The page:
The statement by itself is not surprising to anyone and is in fact an intelligent observation for an Executive of an industrialized capitalist nation that needs unobstructed access to copious amounts of cheap oil for survival. I’m sure Middle Eastern leaders have richer stories to tell about the West’s lust for oil. It’s just the events subsequent to 1999 that make me think of Cheney’s words and have me almost cussing under my breath.

    Ten years ago, the Middle East and North Africa were the home of four relatively significant geopolitical actors who were positioned at the bottom of America’s list of afternoon tea partners – Iran, Iraq, Libya and Syria. I won’t get into excessive detail since I’m writing on the Tumblr channel, so I’ll cut to the Iraq invasion based on the US’ false WMD accusations and the subsequent jockeying by Western oil companies that shocked the Middle East. Fresh from its invasion of Afghanistan, the US-Iraq bumrush left the strong impression that the Conquer the East Tour was in full effect and that Iran, Libya, and Syria were the next stops.

    Libya’s Muammar Gaddafi got the message and gave up his WMDs – but later found that maneuver only added seven or eight more years to his life, a topic I talked about on another site. Tehran, where intelligence analysts claim to have found direct evidence that the country was working on nuclear weapons, suddenly left a cold uranium trail after 2003 – a clear indication that the Islamic Republic declined to be the host nation of Uncle Sam’s next fireworks and jet planes performance. My focus is Iran right now, so I’ll focus on Syria some other time.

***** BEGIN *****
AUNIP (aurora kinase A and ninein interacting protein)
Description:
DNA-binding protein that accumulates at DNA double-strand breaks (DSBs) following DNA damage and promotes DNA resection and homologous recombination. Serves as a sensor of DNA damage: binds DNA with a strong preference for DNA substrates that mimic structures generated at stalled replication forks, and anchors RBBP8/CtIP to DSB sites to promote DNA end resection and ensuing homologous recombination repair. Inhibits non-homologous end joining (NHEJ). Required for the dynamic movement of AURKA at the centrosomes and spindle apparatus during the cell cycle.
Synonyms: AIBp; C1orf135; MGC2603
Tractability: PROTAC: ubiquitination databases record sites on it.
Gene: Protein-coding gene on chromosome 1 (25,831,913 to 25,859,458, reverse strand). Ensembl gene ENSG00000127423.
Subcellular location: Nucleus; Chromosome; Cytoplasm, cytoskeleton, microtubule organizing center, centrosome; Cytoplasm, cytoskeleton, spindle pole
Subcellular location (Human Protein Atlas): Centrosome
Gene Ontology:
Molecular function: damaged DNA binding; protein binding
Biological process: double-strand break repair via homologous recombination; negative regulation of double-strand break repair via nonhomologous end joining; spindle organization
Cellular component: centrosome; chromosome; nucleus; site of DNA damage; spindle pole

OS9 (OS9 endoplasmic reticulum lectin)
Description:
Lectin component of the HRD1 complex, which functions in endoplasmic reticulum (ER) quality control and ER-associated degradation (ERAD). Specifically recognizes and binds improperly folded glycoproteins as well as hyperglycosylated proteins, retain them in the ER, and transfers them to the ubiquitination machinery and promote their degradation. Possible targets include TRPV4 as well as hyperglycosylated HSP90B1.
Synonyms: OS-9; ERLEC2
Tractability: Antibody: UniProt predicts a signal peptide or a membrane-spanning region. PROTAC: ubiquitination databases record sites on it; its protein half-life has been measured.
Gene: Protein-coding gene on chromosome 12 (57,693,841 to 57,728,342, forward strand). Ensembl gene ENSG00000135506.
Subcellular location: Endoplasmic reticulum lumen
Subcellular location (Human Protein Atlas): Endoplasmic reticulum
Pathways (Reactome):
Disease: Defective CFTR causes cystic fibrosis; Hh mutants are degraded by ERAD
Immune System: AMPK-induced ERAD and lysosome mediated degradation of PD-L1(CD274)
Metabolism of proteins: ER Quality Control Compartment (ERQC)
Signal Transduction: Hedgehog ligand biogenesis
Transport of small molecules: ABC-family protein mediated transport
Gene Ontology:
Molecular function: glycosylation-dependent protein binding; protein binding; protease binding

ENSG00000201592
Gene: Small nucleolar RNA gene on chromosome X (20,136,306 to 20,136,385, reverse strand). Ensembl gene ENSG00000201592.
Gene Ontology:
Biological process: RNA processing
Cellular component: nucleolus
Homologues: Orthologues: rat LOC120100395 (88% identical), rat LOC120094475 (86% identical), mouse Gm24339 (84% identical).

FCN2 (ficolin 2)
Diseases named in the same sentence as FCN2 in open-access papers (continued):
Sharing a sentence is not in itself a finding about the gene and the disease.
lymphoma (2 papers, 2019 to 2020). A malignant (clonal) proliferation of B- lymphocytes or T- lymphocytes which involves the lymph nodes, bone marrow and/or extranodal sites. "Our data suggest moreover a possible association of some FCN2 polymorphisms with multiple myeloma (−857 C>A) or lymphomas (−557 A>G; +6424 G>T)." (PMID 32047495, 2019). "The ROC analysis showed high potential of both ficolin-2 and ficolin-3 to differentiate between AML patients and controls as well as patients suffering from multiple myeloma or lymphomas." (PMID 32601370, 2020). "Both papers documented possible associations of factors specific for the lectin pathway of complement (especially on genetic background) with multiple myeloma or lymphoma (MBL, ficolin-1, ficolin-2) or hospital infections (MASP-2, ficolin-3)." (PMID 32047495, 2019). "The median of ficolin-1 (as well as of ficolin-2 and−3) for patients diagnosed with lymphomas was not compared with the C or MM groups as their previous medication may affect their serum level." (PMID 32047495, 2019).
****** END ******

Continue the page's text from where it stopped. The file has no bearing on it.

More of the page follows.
Iran did more than see the handwriting on the wall; they provided an explicit capitulation proposal to the US in 2003 that offered everything for negotiation, including nuclear inspections and the recognition of Israel’s existence(!) Unfortunately, such overtures were dismissed by the Jr. Bush Administration as the talk of war and speculation about Iran’s imminent collapse escalated. The show must go on, y’all.

    China and Russia, who watched the events unfold like a Pac Man game with China in particular looking at the US potentially rustling oil away from the People’s Republic, lobbed strong objections to Junior Bush invading Iran. While the protest likely prolonged Tehran’s fate for a few more years, I still think Iran could exchange all the guns and other weapons in its possession for tulips at this point and the desired outcome will not change – The Tour has another stop to make and US warships are already in place to start the show.

    With that said, I’m not sure what to expect out of the meetings this weekend. Several Iran ill-wishers want Iran to have a zero-enrichment nuclear program, assuming that concept makes sense. Meanwhile, Iran wants to be recognized for its right to enrich uranium as defined in the Nuclear Non-Proliferation Treaty. If Obama views his reelection as more important than invading Iran, he will use these meetings to get an agreement that will remove stress from the situation and provide fewer reasons for speculators to drive up the price of oil in the months prior to November. Meanwhile, the other five participants in the talks have vastly different agendas, other than the cheap oil part and perhaps a collective desire to avoid doing something socially dangerous like allowing Mitt Romney a chance to take the White House. A recommended starting point for these discussions would be Hossein Mousavian’s framework for talks since it’s one of the most practical proposals I’ve read. It also happens to mirror what Iran proposed in 2003.

    But I still can’t shake that Cheney quote from my mind.

    A possible outcome could be a temporary agreement put in place while the US negotiates a deal with Europe, China and Russia over how to share Iran after the invasion…

    song currently stuck in my head: “friends” – carlos nino & friends